新型肺炎疫情持續，西醫工會會長楊超發表示，不少私家醫生反映缺乏口罩，現時最少有10多至20間診所被迫暫停運作。他說，擔心如果口罩繼續短缺，未來可能會有數以百計的診所停診，若一如專家所料，疫情到4、5月達到高峰，但屆時仍未有供應的話，估計大部份私家醫生要停診。 楊超發表示，除了口罩之外，消毒酒精等物品亦難以採購，而現時本港或已出現隱形傳播，私家醫生一定要有足夠保護物資才能應診，否則很容易受感染。他呼籲政府再加倍努力尋找口罩，並優先提供至醫護人員。 至於會否希望當局將部份懲教署製造的口罩，供給私家醫生使用，楊超發說視乎政府是否明智，認為當局要對抗疫情，要有強大的公家或私家醫療隊伍，行軍打仗如果沒有裝備則難以戰勝。 資料來源：RTHK NEWS
工會希望能提供專家意見，幫助政府渡過艱難時期。 香港西醫工會發聲明，指新型冠狀病毒肺炎感染的威脅迫在眉睫，對目前的動盪表示最深切的關注，支持並同意微生物學家就關閉連接中國內地的邊境的說法，應該只允許必需品例如食物和醫療用品等過境。 工會指，完全同意對所有從中國內地返回香港的香港居民進行嚴格的審查和14天隔離。為分擔醫院管理局同事的工作量，工會私人執業的會員已準備好以一切可行的方式來幫助抗禦香港的新型冠狀病毒肺炎。工會促請政府與醫療用品供應商保持聯繫，以维持向社區提供足夠的個人防護裝備（PPE）例如口罩，特別是前線醫護人員（包括公共部門和私人執業）。作為醫生，工會希望能提供專家意見，以幫助香港政府渡過這個艱難時期。 資料來源：巴士的報
冷鋒即將殺到，市民有望度過一個清涼的農曆新年。天文台預料，除夕晚至年初一，東風增強及有幾陣雨，初三（周一）氣溫低見十三度，早上相當清涼，隨後漸轉天晴乾燥。正值流感冬季期，加上內地新型肺炎疫情持續，西醫工會表示，今日會公佈農曆新年假期應診診所名單，供市民網上查閱。 天文台預測，今日部份時間有陽光，早晚潮濕有霧，氣溫介乎二十至二十五度。明日年三十（周五）早晚有微雨，沿岸有霧，日間部份時間有陽光及溫暖，氣溫介乎二十至二十五度，吹輕微至和緩東至東南風。一股偏東氣流會在明日（除夕）晚上抵達沿岸地區，東風增強及有幾陣雨。大年初一（周六）大致多雲，有幾陣雨及薄霧，氣溫介乎十九至二十二度。 一道冷鋒將於初二（周日）抵達華南沿岸，天氣顯著轉涼，雨勢較為頻密，氣溫介乎十五至十九度。初三（周一）大致多雲，有一兩陣雨，早上相當清涼，氣溫低見十三度。下周中期該區天氣漸轉天晴乾燥。 被問到會否呼籲私家醫生在農曆假期加班應診，西醫工會會長楊超發表示，目前難以評估診所營業的數字，但指「喺香港嘅（醫生）盡力做到就做」。他預告，今日會公佈農曆假期應診診所名單，供有需要的市民網上查閱。 資料來源：頭條日報
National Eczema Society and British Association of Dermatologists joint position statement on Topical Steroid Withdrawal January 2021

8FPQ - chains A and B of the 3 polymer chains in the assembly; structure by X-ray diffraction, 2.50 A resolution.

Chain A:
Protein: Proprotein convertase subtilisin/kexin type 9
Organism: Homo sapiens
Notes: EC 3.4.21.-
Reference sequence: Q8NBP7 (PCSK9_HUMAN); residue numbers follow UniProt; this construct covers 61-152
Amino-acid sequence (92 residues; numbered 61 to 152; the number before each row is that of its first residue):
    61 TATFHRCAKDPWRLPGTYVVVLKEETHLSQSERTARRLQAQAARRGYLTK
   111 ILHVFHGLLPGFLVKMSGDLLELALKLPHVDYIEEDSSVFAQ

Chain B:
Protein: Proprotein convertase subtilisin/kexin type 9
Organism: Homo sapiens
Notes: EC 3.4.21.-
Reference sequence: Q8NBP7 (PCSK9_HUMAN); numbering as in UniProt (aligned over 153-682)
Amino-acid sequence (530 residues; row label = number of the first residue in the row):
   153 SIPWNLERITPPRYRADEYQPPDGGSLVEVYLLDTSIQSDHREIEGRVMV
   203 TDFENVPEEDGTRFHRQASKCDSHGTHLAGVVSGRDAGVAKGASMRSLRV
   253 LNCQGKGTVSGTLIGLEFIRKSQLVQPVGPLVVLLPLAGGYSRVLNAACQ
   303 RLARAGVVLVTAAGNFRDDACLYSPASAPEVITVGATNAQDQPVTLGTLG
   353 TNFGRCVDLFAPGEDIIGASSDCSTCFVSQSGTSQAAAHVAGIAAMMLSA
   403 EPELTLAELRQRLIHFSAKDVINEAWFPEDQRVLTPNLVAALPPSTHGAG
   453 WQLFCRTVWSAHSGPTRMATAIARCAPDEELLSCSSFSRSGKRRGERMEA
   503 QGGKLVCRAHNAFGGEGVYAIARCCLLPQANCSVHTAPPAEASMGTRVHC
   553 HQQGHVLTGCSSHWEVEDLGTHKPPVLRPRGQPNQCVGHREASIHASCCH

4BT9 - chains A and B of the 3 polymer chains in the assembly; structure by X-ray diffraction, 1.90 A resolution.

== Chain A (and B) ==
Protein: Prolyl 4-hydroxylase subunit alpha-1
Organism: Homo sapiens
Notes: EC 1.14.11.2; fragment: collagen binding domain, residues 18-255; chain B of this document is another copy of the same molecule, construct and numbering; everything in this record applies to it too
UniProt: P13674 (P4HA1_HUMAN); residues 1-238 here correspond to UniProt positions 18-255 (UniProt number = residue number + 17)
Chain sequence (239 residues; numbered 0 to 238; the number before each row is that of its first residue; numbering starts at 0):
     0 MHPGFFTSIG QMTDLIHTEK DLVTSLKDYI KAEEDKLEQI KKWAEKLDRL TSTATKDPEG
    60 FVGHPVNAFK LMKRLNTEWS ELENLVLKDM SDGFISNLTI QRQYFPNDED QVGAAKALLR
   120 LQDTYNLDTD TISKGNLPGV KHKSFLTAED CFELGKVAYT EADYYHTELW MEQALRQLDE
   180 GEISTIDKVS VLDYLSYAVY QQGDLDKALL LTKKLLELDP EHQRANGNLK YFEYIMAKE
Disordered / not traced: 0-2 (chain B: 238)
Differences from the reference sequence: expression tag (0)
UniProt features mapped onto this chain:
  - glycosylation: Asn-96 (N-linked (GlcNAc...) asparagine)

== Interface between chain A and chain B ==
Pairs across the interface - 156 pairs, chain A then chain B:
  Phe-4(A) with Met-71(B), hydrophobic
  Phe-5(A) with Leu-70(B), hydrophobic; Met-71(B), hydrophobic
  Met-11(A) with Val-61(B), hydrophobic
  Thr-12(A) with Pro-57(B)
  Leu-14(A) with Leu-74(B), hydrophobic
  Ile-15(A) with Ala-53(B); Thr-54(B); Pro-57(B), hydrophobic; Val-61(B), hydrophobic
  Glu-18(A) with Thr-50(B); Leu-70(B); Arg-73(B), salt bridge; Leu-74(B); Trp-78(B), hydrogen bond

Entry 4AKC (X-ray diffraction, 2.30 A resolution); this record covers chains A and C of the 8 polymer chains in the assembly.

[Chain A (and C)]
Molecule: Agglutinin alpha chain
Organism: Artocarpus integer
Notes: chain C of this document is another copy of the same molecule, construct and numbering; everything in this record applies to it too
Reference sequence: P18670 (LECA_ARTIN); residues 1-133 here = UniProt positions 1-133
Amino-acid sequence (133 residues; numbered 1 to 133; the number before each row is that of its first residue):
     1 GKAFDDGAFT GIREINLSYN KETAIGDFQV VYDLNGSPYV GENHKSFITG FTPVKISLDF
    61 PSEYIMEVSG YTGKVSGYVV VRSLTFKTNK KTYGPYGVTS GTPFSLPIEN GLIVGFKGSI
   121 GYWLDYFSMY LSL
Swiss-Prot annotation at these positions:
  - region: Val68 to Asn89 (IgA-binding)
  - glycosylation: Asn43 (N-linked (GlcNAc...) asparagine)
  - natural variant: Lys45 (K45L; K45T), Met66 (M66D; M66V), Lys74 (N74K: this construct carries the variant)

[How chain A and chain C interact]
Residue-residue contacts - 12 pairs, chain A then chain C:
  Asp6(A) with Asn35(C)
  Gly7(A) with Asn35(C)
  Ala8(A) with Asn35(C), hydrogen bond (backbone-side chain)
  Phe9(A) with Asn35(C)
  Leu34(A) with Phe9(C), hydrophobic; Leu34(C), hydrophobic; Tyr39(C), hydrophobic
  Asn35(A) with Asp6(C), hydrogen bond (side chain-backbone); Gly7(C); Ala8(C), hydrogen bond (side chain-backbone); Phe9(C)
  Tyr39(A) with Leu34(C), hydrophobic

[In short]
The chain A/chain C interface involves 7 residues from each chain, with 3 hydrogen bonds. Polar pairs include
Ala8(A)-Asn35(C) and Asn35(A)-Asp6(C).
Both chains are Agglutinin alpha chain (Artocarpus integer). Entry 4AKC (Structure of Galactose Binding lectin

Many people with eczema are concerned about overusing TCS and the possible effects of stopping using them. Misunderstandings can arise too when people use words and names differently to describe effects. We hope to clarify the terms used and to address these concerns in this document. We use the term ‘redness’ to cover a spectrum of pink, red, and purple, or subtle darkening of the existing skin colour, which can vary depending on the skin tone of the individual and the cause of the redness. Whereas redness may be obvious where it contrasts clearly against lighter skin tones, this is not necessarily the case in those with more richly pigmented skin, for example, black, brown, and olive skin tones. Similarly, in people with more richly pigmented skin, spots, and bumps may be skin-coloured, brown, or dark brown. 1. Consequences of excessive TCS use Adverse effects can result from daily use of high-strength TCS over a long period (usually more than 12 months). The terms Red Skin Syndrome and Topical Steroid Addiction are used to describe several different medical conditions that can result from excessive TCS use; these are listed below. If people experience the following problems, they should seek advice from their healthcare professional. In most cases the TCS should be stopped. a. Atrophy: the skin becomes thin, exposing tiny blood vessels that cause redness. b. Rosacea: this affects the central face with redness, bumps, and pustules. c. Acne: this affects the face and trunk of the body, with redness, bumps, pustules, and blackheads. d. Peri-oral dermatitis (see also NES information) this affects the area around the mouth and eyes with redness and pimples. This is usually treated with antibiotics. 2. Allergic reactions to TCS Some people with eczema are allergic to their TCS cream or become allergic after a period of use. The inflammation caused by TCS treatment can then outweigh the anti-inflammatory effect of the steroid within the cream, so the skin condition fails to improve. This is sometimes referred to as Topical Steroid Addiction (because it may seem as if more TCS is needed to achieve the same benefit). The culprit, which may be a preservative or other constituent of the cream rather than the steroid itself, can be identified by patch testing. This knowledge then enables people with eczema to avoid all skin preparations containing that specific substance. Allergy to the steroid itself is relatively rare and can sometimes be overcome by switching to a different type of TCS. 3. Failure to control the underlying inflammation. For some people, their eczema is simply too severe to be controlled by TCS and the inflammation persists or worsens despite continued correct use of TCS. In this situation, medicine that suppresses the immune system is usually required (see above). 2 4. Consequences of stopping TCS treatment Some people experience problems when they stop TCS treatment after using them for some time. These effects are sometimes referred to as Red Skin Syndrome, Topical Steroid Addiction or alternatively Topical Steroid Withdrawal (TSW) syndrome. Again, these terms can mean different things to different people, and are associated with a variety of medical conditions that need different treatment approaches: a. Rebound erythema (redness). TCS are medicines known as ‘vasoconstrictors’: they close down tiny skin blood vessels, so the skin looks paler. When TCS treatment is stopped, rebound dilatation (enlargement) of the blood vessels occurs in the skin, and can cause redness and swelling. This usually settles down on its own with time. b. Facial redness. Rosacea, acne, and perioral dermatitis caused by excessive use of TCS can worsen when TCS treatment is stopped. This is because steroids suppress inflammation. c. Rapidly worsening redness, soreness, itch, scaling, and swollen glands. These may represent relapse or worsening of the underlying eczema after the anti-inflammatory steroid has been withdrawn. An alternative anti-inflammatory treatment or medicine that suppresses the immune system may be required. d. Hypoadrenalism. This is serious and very rare. If a high-strength TCS is applied to large areas of skin over a prolonged period, some will be absorbed into the blood stream, as is the case when a steroid medicine is taken in tablet form by mouth (see also NES information). This can suppress the natural production of steroid hormones by the body’s adrenal glands. If this happens, people can become ill when they stop taking TCS due to lack of adrenal hormones (hypoadrenalism). To avoid this, TCS treatment should be reduced gradually to give the adrenal glands time to recover, and an alternative eczema treatment should be used if necessary. If tests confirm hypoadrenalism, it may be necessary to take hydrocortisone (a steroid tablet) by mouth until the adrenal glands recover. 5. Topical Steroid Withdrawal as a treatment approach for eczema Concern over the use of TCS leads some people to try to manage their eczema without them. At first, the eczema is likely to get worse, but some people find that after a while it settles and can be managed with simple emollients or non-pharmacological therapies, and by making lifestyle changes to minimise triggers like stress. If the eczema persists or recurs, and the person does not wish to restart TCS, the dermatological treatment options include: a. Ongoing use of emollients to treat dry skin and help repair and protect the natural skin barrier. b. Interventions such as cool baths and bandages when the eczema is flaring. c. Topical calcineurin inhibitor medicines such as tacrolimus ointment or pimecrolimus cream (see also NES information). d. Phototherapy (ultraviolet light). e. Medicines (taken by mouth or injection) that affect the whole body and suppress the immune system. These can have more serious side effects than TCS and are generally prescribed to people with more severe eczema who are not able to manage their condition using TCS.